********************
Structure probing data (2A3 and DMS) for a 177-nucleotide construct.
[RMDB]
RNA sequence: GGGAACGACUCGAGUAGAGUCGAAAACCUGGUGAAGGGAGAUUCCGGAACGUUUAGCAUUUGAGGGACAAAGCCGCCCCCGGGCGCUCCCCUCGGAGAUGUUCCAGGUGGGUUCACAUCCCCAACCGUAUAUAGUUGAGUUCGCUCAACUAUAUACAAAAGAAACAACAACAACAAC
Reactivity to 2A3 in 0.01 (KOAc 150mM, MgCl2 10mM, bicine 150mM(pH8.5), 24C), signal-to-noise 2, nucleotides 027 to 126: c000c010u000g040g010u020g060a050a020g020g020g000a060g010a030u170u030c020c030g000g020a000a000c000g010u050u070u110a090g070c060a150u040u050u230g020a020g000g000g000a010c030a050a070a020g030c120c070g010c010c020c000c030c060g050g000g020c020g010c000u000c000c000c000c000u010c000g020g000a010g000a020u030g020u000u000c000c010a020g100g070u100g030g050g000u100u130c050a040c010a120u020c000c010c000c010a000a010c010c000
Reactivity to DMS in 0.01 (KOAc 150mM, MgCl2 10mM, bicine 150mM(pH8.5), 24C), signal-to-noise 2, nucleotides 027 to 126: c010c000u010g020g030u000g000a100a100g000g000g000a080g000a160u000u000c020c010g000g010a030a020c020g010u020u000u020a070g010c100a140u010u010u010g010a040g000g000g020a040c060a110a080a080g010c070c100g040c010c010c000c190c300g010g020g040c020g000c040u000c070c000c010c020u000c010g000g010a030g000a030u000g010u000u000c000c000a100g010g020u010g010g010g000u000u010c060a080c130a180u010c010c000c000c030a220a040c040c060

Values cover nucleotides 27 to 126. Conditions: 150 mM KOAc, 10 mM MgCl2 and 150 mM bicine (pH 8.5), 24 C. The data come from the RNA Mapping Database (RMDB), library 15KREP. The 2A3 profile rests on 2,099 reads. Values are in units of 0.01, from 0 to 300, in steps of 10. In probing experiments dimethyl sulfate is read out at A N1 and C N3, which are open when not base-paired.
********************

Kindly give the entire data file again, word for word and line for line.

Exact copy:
Structure probing data (2A3 and DMS) for a 177-nucleotide construct.
[RMDB]
RNA sequence: GGGAACGACUCGAGUAGAGUCGAAAACCUGGUGAAGGGAGAUUCCGGAACGUUUAGCAUUUGAGGGACAAAGCCGCCCCCGGGCGCUCCCCUCGGAGAUGUUCCAGGUGGGUUCACAUCCCCAACCGUAUAUAGUUGAGUUCGCUCAACUAUAUACAAAAGAAACAACAACAACAAC
Reactivity to 2A3 in 0.01 (KOAc 150mM, MgCl2 10mM, bicine 150mM(pH8.5), 24C), signal-to-noise 2, nucleotides 027 to 126: c000c010u000g040g010u020g060a050a020g020g020g000a060g010a030u170u030c020c030g000g020a000a000c000g010u050u070u110a090g070c060a150u040u050u230g020a020g000g000g000a010c030a050a070a020g030c120c070g010c010c020c000c030c060g050g000g020c020g010c000u000c000c000c000c000u010c000g020g000a010g000a020u030g020u000u000c000c010a020g100g070u100g030g050g000u100u130c050a040c010a120u020c000c010c000c010a000a010c010c000
Reactivity to DMS in 0.01 (KOAc 150mM, MgCl2 10mM, bicine 150mM(pH8.5), 24C), signal-to-noise 2, nucleotides 027 to 126: c010c000u010g020g030u000g000a100a100g000g000g000a080g000a160u000u000c020c010g000g010a030a020c020g010u020u000u020a070g010c100a140u010u010u010g010a040g000g000g020a040c060a110a080a080g010c070c100g040c010c010c000c190c300g010g020g040c020g000c040u000c070c000c010c020u000c010g000g010a030g000a030u000g010u000u000c000c000a100g010g020u010g010g010g000u000u010c060a080c130a180u010c010c000c000c030a220a040c040c060

Values cover nucleotides 27 to 126. Conditions: 150 mM KOAc, 10 mM MgCl2 and 150 mM bicine (pH 8.5), 24 C. The data come from the RNA Mapping Database (RMDB), library 15KREP. The 2A3 profile rests on 2,099 reads. Values are in units of 0.01, from 0 to 300, in steps of 10. In probing experiments dimethyl sulfate is read out at A N1 and C N3, which are open when not base-paired.